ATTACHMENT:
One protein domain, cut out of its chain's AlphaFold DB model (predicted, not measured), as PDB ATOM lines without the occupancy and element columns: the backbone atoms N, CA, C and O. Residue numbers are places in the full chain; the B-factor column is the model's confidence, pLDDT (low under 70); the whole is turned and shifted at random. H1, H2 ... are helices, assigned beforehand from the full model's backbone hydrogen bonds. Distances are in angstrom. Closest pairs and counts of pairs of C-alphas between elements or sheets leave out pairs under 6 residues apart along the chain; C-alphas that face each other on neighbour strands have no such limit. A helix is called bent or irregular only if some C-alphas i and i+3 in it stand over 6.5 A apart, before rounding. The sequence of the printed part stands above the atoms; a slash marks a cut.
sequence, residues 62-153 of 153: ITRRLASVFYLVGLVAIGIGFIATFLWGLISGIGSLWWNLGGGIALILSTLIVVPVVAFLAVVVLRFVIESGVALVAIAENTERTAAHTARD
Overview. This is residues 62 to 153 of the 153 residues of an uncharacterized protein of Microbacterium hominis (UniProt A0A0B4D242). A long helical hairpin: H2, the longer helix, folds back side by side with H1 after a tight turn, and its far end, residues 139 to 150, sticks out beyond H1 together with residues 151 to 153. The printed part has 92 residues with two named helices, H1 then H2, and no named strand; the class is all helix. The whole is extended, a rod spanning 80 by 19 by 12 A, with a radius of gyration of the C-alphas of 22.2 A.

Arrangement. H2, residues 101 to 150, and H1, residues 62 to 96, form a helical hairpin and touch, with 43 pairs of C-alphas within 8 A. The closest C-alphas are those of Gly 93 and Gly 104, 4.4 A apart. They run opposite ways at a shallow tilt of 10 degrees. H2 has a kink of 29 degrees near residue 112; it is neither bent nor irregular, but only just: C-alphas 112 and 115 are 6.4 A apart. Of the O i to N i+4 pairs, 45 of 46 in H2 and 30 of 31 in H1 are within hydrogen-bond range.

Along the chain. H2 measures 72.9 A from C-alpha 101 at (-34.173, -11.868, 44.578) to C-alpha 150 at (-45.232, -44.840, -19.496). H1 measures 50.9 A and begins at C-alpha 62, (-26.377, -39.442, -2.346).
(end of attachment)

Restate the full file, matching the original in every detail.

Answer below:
One protein domain, cut out of its chain's AlphaFold DB model (predicted, not measured), as PDB ATOM lines without the occupancy and element columns: the backbone atoms N, CA, C and O. Residue numbers are places in the full chain; the B-factor column is the model's confidence, pLDDT (low under 70); the whole is turned and shifted at random. H1, H2 ... are helices, assigned beforehand from the full model's backbone hydrogen bonds. Distances are in angstrom. Closest pairs and counts of pairs of C-alphas between elements or sheets leave out pairs under 6 residues apart along the chain; C-alphas that face each other on neighbour strands have no such limit. A helix is called bent or irregular only if some C-alphas i and i+3 in it stand over 6.5 A apart, before rounding. The sequence of the printed part stands above the atoms; a slash marks a cut.
sequence, residues 62-153 of 153: ITRRLASVFYLVGLVAIGIGFIATFLWGLISGIGSLWWNLGGGIALILSTLIVVPVVAFLAVVVLRFVIESGVALVAIAENTERTAAHTARD
Overview. This is residues 62 to 153 of the 153 residues of an uncharacterized protein of Microbacterium hominis (UniProt A0A0B4D242). A long helical hairpin: H2, the longer helix, folds back side by side with H1 after a tight turn, and its far end, residues 139 to 150, sticks out beyond H1 together with residues 151 to 153. The printed part has 92 residues with two named helices, H1 then H2, and no named strand; the class is all helix. The whole is extended, a rod spanning 80 by 19 by 12 A, with a radius of gyration of the C-alphas of 22.2 A.

Arrangement. H2, residues 101 to 150, and H1, residues 62 to 96, form a helical hairpin and touch, with 43 pairs of C-alphas within 8 A. The closest C-alphas are those of Gly 93 and Gly 104, 4.4 A apart. They run opposite ways at a shallow tilt of 10 degrees. H2 has a kink of 29 degrees near residue 112; it is neither bent nor irregular, but only just: C-alphas 112 and 115 are 6.4 A apart. Of the O i to N i+4 pairs, 45 of 46 in H2 and 30 of 31 in H1 are within hydrogen-bond range.

Along the chain. H2 measures 72.9 A from C-alpha 101 at (-34.173, -11.868, 44.578) to C-alpha 150 at (-45.232, -44.840, -19.496). H1 measures 50.9 A and begins at C-alpha 62, (-26.377, -39.442, -2.346).